Wagram (formerly Donauland) is a viticultural region on the banks of the Danube River in Niederosterreich, north-eastern Austria. The growing conditions are ideal for the country's iconic Gruner Veltliner, which produces rich and full-bodied white wines with a characteristic creamy texture.
The region stretches 30 miles (48km) from Krems in the west along to Klosterneuburg on the outskirts of Vienna. Vineyards on the northern side of the river lie on the flat Wagram plateau, and on the southern side of the river they can be found clustered around the hilly landscape of Klosterneuburg.
© ÖWM / Lehmann
Like many other Austrian wine regions, Wagram's terroir is affected by its distinctly continental climate. Warm breezes coming from the warm Pannonian Plain to the east are tempered by cool Alpine influences from the north. Warm and dry days followed by much cooler nights help to preserve the vital flavor profiles of the grapes.
The Wagram plateau is bordered on its northern side by a ridge 65ft (20m) high that runs parallel to the Danube for around 15 miles (25km). This is an ancient shore of the river, and Wagram's name comes from the word Wogenrain, meaning shore.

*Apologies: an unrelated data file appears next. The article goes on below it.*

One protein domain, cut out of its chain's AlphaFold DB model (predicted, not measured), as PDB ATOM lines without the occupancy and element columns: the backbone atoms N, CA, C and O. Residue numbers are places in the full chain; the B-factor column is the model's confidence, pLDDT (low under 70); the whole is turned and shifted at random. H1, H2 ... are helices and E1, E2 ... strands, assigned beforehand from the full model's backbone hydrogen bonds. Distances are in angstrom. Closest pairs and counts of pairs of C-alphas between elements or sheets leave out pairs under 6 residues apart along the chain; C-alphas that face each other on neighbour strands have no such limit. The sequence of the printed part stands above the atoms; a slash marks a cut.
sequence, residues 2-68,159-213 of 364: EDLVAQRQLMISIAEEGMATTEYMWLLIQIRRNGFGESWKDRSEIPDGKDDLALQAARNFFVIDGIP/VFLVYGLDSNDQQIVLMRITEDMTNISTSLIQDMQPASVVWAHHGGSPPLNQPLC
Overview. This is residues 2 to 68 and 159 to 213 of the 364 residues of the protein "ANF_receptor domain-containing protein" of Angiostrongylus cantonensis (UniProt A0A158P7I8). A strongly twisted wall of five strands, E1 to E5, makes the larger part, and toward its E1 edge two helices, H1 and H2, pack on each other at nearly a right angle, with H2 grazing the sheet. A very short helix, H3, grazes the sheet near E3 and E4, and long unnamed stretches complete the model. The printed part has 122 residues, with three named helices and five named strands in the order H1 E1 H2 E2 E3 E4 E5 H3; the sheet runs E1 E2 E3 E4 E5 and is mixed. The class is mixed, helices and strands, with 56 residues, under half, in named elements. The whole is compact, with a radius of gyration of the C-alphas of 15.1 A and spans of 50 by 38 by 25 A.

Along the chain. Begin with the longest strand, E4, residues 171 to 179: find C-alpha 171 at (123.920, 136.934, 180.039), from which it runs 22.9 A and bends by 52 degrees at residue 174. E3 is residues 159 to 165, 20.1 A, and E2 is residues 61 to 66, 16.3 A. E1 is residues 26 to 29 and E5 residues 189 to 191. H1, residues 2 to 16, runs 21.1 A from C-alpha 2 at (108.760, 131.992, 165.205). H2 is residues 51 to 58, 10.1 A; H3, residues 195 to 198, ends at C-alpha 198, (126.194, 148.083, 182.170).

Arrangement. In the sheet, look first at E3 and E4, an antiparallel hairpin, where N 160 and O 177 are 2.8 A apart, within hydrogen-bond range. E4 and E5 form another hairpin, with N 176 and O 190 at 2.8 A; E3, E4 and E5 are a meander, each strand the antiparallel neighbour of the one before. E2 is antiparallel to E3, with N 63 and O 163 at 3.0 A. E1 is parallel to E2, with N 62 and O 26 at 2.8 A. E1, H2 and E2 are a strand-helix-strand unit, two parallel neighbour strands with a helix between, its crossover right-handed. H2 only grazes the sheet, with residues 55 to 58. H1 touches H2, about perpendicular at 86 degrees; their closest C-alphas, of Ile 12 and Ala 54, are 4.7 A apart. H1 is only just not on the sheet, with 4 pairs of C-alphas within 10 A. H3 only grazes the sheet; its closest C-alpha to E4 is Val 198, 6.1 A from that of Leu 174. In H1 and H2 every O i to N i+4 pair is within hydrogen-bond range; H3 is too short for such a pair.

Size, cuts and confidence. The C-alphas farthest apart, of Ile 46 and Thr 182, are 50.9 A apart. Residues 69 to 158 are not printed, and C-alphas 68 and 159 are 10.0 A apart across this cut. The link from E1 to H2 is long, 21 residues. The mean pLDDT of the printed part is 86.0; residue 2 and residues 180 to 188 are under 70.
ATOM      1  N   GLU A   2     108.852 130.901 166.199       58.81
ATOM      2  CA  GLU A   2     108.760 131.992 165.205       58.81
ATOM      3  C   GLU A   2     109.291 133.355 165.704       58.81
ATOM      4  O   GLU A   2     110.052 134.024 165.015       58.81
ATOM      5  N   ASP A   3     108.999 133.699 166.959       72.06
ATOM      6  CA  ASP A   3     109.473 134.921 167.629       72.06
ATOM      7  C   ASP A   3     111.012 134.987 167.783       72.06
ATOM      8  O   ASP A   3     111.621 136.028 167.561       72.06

Soils in Wagram are more or less uniform across the entire region, with a deep and dominant layer of loess – a point of pride for local vignerons. This loess has good water-storage capacities and there is little need for irrigation during the dry growing season.
Wagram Gruner Veltliner is generally spicy and rich, helped along by the terroir of the region. The other prominent white variety in Wagram is Roter Veltliner, and the main red wines are made from Zweigelt and Pinot Noir. The region is also known for some quality ice wines.
The town of Klosterneuburg in the east of Wagram is an important viticultural center. The Stift Klosterneuburg monastery has been producing wine since 1114 and is one of the largest vineyard holders in Austria. There is also a prominent viticultural university and research institute located in the town.